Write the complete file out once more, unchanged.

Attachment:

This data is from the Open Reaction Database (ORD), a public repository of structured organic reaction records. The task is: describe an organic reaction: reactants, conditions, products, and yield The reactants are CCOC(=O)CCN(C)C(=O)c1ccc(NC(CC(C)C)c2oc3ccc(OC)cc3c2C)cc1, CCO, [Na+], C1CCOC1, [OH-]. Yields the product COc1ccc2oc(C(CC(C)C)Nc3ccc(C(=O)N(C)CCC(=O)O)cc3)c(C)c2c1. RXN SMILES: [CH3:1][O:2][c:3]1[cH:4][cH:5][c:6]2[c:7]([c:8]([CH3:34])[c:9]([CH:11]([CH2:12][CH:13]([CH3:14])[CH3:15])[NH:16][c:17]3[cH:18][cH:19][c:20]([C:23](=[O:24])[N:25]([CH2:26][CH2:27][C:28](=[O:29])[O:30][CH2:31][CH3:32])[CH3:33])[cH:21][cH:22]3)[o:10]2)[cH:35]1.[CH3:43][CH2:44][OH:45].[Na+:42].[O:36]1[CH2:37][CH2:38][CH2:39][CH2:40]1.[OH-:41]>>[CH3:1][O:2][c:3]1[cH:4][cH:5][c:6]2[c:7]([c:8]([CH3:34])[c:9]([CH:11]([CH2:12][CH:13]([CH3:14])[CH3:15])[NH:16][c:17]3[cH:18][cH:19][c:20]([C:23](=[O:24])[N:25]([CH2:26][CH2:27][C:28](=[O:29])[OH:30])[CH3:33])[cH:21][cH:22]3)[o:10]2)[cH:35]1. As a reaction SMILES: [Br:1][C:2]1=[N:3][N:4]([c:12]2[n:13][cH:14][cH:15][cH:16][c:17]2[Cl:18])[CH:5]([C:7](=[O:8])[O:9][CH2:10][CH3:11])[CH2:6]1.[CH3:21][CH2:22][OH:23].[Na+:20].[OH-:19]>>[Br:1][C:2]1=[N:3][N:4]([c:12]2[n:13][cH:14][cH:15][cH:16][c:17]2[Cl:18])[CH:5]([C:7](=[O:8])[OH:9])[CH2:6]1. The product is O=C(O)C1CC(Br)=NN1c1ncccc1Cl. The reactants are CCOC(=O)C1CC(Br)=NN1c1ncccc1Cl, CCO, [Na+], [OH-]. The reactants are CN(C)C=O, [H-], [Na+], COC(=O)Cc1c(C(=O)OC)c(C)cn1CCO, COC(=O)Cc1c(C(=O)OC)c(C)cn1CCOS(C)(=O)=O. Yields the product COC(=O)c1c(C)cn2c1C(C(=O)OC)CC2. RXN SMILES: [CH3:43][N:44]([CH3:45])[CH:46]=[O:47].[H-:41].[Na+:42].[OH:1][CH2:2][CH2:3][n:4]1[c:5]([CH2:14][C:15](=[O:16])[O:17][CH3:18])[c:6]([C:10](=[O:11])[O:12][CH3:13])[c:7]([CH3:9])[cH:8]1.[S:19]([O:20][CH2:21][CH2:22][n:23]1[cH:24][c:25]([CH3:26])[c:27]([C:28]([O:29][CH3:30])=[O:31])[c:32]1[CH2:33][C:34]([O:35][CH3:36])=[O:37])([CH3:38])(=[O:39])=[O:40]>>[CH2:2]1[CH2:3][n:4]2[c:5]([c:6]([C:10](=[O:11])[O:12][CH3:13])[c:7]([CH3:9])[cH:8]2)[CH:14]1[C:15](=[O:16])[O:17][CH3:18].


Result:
This data is from the Open Reaction Database (ORD), a public repository of structured organic reaction records. The task is: describe an organic reaction: reactants, conditions, products, and yield The reactants are CCOC(=O)CCN(C)C(=O)c1ccc(NC(CC(C)C)c2oc3ccc(OC)cc3c2C)cc1, CCO, [Na+], C1CCOC1, [OH-]. Yields the product COc1ccc2oc(C(CC(C)C)Nc3ccc(C(=O)N(C)CCC(=O)O)cc3)c(C)c2c1. RXN SMILES: [CH3:1][O:2][c:3]1[cH:4][cH:5][c:6]2[c:7]([c:8]([CH3:34])[c:9]([CH:11]([CH2:12][CH:13]([CH3:14])[CH3:15])[NH:16][c:17]3[cH:18][cH:19][c:20]([C:23](=[O:24])[N:25]([CH2:26][CH2:27][C:28](=[O:29])[O:30][CH2:31][CH3:32])[CH3:33])[cH:21][cH:22]3)[o:10]2)[cH:35]1.[CH3:43][CH2:44][OH:45].[Na+:42].[O:36]1[CH2:37][CH2:38][CH2:39][CH2:40]1.[OH-:41]>>[CH3:1][O:2][c:3]1[cH:4][cH:5][c:6]2[c:7]([c:8]([CH3:34])[c:9]([CH:11]([CH2:12][CH:13]([CH3:14])[CH3:15])[NH:16][c:17]3[cH:18][cH:19][c:20]([C:23](=[O:24])[N:25]([CH2:26][CH2:27][C:28](=[O:29])[OH:30])[CH3:33])[cH:21][cH:22]3)[o:10]2)[cH:35]1. As a reaction SMILES: [Br:1][C:2]1=[N:3][N:4]([c:12]2[n:13][cH:14][cH:15][cH:16][c:17]2[Cl:18])[CH:5]([C:7](=[O:8])[O:9][CH2:10][CH3:11])[CH2:6]1.[CH3:21][CH2:22][OH:23].[Na+:20].[OH-:19]>>[Br:1][C:2]1=[N:3][N:4]([c:12]2[n:13][cH:14][cH:15][cH:16][c:17]2[Cl:18])[CH:5]([C:7](=[O:8])[OH:9])[CH2:6]1. The product is O=C(O)C1CC(Br)=NN1c1ncccc1Cl. The reactants are CCOC(=O)C1CC(Br)=NN1c1ncccc1Cl, CCO, [Na+], [OH-]. The reactants are CN(C)C=O, [H-], [Na+], COC(=O)Cc1c(C(=O)OC)c(C)cn1CCO, COC(=O)Cc1c(C(=O)OC)c(C)cn1CCOS(C)(=O)=O. Yields the product COC(=O)c1c(C)cn2c1C(C(=O)OC)CC2. RXN SMILES: [CH3:43][N:44]([CH3:45])[CH:46]=[O:47].[H-:41].[Na+:42].[OH:1][CH2:2][CH2:3][n:4]1[c:5]([CH2:14][C:15](=[O:16])[O:17][CH3:18])[c:6]([C:10](=[O:11])[O:12][CH3:13])[c:7]([CH3:9])[cH:8]1.[S:19]([O:20][CH2:21][CH2:22][n:23]1[cH:24][c:25]([CH3:26])[c:27]([C:28]([O:29][CH3:30])=[O:31])[c:32]1[CH2:33][C:34]([O:35][CH3:36])=[O:37])([CH3:38])(=[O:39])=[O:40]>>[CH2:2]1[CH2:3][n:4]2[c:5]([c:6]([C:10](=[O:11])[O:12][CH3:13])[c:7]([CH3:9])[cH:8]2)[CH:14]1[C:15](=[O:16])[O:17][CH3:18].